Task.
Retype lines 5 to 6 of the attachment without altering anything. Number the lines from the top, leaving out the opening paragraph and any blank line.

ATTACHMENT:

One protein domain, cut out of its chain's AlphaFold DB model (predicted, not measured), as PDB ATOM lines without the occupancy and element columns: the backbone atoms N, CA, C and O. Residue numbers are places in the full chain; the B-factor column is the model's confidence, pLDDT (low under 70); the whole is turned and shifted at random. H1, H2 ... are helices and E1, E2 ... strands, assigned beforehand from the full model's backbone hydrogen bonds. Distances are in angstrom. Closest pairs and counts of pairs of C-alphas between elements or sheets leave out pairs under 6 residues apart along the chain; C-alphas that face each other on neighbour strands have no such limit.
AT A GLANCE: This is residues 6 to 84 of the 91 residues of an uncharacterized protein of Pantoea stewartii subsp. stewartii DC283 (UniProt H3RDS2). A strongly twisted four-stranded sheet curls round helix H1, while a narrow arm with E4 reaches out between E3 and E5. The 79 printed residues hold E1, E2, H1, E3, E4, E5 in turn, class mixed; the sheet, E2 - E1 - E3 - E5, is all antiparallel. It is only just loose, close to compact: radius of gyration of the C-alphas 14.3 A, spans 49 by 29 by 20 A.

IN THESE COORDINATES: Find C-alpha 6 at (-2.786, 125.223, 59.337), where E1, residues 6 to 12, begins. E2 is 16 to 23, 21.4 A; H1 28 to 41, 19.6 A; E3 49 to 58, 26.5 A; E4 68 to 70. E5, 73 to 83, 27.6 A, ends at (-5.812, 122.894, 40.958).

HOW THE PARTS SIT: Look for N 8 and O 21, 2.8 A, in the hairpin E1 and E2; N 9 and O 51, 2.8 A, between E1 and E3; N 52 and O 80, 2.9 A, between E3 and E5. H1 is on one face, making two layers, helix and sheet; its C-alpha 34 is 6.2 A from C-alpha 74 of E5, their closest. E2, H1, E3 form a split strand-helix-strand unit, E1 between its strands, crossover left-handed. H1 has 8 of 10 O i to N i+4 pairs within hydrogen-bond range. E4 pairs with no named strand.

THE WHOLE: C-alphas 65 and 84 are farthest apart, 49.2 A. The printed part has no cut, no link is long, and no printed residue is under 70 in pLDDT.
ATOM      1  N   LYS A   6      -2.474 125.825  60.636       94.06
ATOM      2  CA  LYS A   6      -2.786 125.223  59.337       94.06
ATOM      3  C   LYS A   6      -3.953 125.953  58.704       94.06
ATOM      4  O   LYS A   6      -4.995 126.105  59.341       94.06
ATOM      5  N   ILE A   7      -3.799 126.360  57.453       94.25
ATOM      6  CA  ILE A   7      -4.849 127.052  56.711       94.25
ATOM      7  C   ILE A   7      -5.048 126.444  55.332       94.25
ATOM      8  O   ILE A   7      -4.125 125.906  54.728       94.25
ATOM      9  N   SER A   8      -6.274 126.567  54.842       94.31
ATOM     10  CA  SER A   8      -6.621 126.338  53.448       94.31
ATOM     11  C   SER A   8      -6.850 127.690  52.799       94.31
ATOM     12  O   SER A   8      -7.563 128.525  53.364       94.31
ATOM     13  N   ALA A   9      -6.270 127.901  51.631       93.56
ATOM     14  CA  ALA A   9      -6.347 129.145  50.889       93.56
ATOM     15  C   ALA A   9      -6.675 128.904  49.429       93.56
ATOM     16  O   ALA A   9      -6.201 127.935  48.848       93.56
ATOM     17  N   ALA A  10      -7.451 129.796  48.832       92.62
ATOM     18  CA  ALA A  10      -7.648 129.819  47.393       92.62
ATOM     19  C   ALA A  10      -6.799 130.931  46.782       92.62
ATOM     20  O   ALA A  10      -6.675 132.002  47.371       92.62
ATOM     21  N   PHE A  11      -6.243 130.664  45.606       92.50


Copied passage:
ATOM      1  N   LYS A   6      -2.474 125.825  60.636       94.06
ATOM      2  CA  LYS A   6      -2.786 125.223  59.337       94.06